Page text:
The .32 had very low recoil, was very accurate, and easy to shoot. It might work for you. Unfortunately, as a gun moves up in calber and power, so does the amount of effort it takes to rack the slide, due to the fact that the recoil springs are necessarily heavier.
    .

    Too light for heavy work, too heavy for light work!

    pb

  4. #4
    VIP Member Array rottkeeper's Avatar
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    Quote Originally Posted by nosights View Post
    I would take another look at a revolver. There is little to be done about racking the slide on an auto. I would however keep in mind that you should be carrying with a round in the chamber. As silly as it sounds you could always have someone else aid you in getting the weapon ready.

    Not to pick on you or question your readiness but EVERYONE who carries need to insure that they do so with the ability to SAFELY handle the firearm. I took my CPL class with a gentleman who shook consederably. It was not nervousness it was just that of a physical issue. He shot well and was able to safely handle his firearm.

    You could also look into getting sights on the gun that you can place against a table top or similar item and simply push the gun down in order to rack the slide. This is common for those who only have limited use or use period of one hand.
    No offense nosights but to carry a gun you can't rack the slide on is dangerous to ones self. Should she have a failure to fire she will have to be able to rack in a new round. If no object is around to do this it would have to be done by hand. I think for your own safety you should try to become more proficient with a revolver.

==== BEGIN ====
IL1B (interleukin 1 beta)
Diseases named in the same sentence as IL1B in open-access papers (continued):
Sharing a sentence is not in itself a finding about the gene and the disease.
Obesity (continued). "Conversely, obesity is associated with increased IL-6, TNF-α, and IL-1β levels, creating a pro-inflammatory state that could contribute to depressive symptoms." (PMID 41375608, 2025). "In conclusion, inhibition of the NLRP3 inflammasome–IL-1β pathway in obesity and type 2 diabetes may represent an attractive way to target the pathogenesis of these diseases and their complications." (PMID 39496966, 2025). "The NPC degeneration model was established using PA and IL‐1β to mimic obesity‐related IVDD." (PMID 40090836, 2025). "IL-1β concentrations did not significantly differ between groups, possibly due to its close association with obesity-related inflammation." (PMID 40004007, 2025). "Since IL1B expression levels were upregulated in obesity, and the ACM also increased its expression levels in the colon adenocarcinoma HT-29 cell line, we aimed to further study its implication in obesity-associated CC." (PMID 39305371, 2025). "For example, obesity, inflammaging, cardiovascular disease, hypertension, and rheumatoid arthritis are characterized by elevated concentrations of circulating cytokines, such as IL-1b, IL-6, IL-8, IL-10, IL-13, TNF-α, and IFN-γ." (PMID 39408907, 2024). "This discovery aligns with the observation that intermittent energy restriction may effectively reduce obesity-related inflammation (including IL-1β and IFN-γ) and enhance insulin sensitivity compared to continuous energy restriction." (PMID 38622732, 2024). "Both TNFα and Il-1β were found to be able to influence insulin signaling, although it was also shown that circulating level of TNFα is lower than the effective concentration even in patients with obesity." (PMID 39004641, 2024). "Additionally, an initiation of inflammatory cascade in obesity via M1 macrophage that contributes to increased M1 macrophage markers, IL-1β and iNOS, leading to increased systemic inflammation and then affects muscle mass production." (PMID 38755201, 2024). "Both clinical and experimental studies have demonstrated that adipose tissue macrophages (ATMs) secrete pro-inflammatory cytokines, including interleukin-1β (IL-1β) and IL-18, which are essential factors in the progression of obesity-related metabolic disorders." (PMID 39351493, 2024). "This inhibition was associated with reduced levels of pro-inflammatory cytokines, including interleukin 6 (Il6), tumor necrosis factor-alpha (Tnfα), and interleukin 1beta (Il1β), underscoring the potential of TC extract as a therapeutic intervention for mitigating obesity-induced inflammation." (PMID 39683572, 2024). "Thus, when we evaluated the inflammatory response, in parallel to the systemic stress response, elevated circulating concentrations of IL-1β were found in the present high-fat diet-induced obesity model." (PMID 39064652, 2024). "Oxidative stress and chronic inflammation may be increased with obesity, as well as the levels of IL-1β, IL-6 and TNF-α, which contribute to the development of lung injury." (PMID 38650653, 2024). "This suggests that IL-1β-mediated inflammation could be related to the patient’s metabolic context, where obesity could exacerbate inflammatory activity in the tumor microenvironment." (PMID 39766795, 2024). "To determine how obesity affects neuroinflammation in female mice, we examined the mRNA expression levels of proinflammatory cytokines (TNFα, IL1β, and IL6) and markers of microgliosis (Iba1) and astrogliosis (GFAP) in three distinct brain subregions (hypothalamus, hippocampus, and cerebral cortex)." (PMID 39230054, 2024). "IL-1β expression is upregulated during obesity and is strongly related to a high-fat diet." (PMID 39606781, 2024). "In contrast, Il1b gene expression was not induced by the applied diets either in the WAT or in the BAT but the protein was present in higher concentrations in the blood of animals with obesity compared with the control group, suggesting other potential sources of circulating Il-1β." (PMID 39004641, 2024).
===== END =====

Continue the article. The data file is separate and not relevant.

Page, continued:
For as the lightning comes from the east and flashes to the west, so also will the coming of the son of man be. Mathew 24:27

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  5. #5
    Member Array conwic's Avatar
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    In answer to your question, you might look at the S&W model 3913 9mm or its economy version the S&W model 908. There is a version of the 3913 specifically for women, called the LadySmith 3913.

    It's small but heavy enought that it should function even with a weaker grip ( the lighter the gun, the greater the need for a strong grip) , and it has a mechanical safety which would greatly help if you use the table technique nosights suggested. Also, once the gun is loaded, there is no need to repeatedly unload the round in the chamber to store it. Just put it on safe , remove the magazine , and lock it up. Next day, load the mag and put it off safe. You're ready to go.

    Hope this is of use- conwic

  6. #6
    Senior Member Array ASSA9's Avatar
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    There are a few thing you may look at.
    (1) increase the weight for the gun you buy, IE, look into